With a two-hour wait ahead of me, now seems as a good a time as any to discuss this morning’s deposition snafu. The one problem I didn’t anticipate during my first-ever use of a translator was an issue with the speech decipherer himself. Under the circumstances, I suppose he’s no more to blame than my secretary. Even so, I’m admittedly itching to find some scapegoat for this mess, other than Karma.
I’m in Phoenix, where I’ve journeyed to depose a non-party witness in a suit alleging wrongful interference with a business relationship. My client claims the defendant stole various internet customers, and the defendant listed today’s witness as its largest purchaser. This same individual previously was my client’s biggest customer. In discovery, the defendant identified him as Juan Lee, a resident of Phoenix.
I’d arranged for service of a subpoena on Mr. Lee in Arizona, in order to take his deposition there. Shortly after, someone had called my office on his behalf and informed my secretary that he doesn’t speak English. When she, in response, asked where he hails from, the caller had answered: “Mexico.”
I consequently contacted an Arizona firm and hired a certified Spanish translator to attend this morning’s deposition. The proceeding seemingly began without issue. The witness, who appeared without an attorney, stated his name for the record. The translator, Mr. Ortega, asked whether Mr. Lee would swear to tell the truth, prodding him with “si o no?” In response, the witness answered “si.” Similar nudging from Mr. Ortega elicited another “si,” after the translator conveyed my typical deposition instructions and asked Mr. Lee if he understood them.
The first sign of trouble occurred when the witness refused to answer my initial inquires. Rather than respond, he stared questioningly at the translator. His intransigence caught me by surprise, since he had no stake in the outcome of the case and no apparent reason to withhold information.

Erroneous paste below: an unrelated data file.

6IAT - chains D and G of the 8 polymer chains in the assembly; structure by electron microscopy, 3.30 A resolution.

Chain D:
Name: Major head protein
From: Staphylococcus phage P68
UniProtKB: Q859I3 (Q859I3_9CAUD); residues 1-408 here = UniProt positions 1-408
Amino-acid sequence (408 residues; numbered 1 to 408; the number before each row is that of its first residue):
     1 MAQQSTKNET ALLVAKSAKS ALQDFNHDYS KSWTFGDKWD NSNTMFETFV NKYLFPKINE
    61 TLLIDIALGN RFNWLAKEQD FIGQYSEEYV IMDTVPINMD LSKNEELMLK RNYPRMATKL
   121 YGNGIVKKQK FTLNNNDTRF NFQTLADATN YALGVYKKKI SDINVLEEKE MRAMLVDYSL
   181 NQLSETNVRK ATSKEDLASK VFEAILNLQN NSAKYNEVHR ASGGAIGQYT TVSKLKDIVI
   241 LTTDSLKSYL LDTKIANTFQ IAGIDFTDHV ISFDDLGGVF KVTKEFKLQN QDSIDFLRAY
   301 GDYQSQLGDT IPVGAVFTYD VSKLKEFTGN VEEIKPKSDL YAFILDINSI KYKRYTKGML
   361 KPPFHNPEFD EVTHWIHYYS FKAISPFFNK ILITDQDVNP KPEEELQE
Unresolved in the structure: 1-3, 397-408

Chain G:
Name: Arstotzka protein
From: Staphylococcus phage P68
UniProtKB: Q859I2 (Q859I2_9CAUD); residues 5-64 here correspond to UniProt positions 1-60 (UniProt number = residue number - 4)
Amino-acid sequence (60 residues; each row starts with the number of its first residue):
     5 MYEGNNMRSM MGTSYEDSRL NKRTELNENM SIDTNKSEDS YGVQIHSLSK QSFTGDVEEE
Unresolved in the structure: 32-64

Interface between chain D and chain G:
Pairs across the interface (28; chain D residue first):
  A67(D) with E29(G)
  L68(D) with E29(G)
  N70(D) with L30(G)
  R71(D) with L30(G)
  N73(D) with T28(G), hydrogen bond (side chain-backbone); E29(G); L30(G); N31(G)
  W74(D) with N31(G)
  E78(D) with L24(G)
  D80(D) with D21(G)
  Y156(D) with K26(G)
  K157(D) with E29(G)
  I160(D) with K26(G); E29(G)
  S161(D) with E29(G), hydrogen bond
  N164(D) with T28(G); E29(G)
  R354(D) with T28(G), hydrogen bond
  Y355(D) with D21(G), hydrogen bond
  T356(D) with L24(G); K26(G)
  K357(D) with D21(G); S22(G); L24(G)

Only after several questions did Mr. Lee finally break his silence with a series of unsolicited statements. That’s when Mr. Ortega revealed his linguistic shortcomings. Instead of converting the commentary into English, he announced: “The translator regrets to say he does not understand the witness.”
Well, I hadn’t understood him either – a fault I attributed to rusty high school Spanish combined with a local Mexican dialect that made Mr. Lee’s Spanish more difficult to comprehend. But I would’ve thought a professional translator could handle any linguistic variations. I said as much too, prompting a testy response from Mr. Ortega: “It’s not some local dialect confusing me; it’s the fact that the man’s not speaking Spanish!”
We managed to isolate the problem a half hour later, after Mr. Lee spoke by phone with various members of Mr. Ortega’s company. At last, one translator understood our witness. The two of them conversed for a bit, whereupon the professional reported back to us: “While he did come to Phoenix by way of Mexico, he previously moved to Mexico from his home country, China! And incidentally, his name isn’t ‘Juan Lee.’ It’s ‘Huan Li’.”
The Chinese translator said he’ll get here in a couple of hours, which leaves me plenty of time to contemplate the improbability of my present circumstances.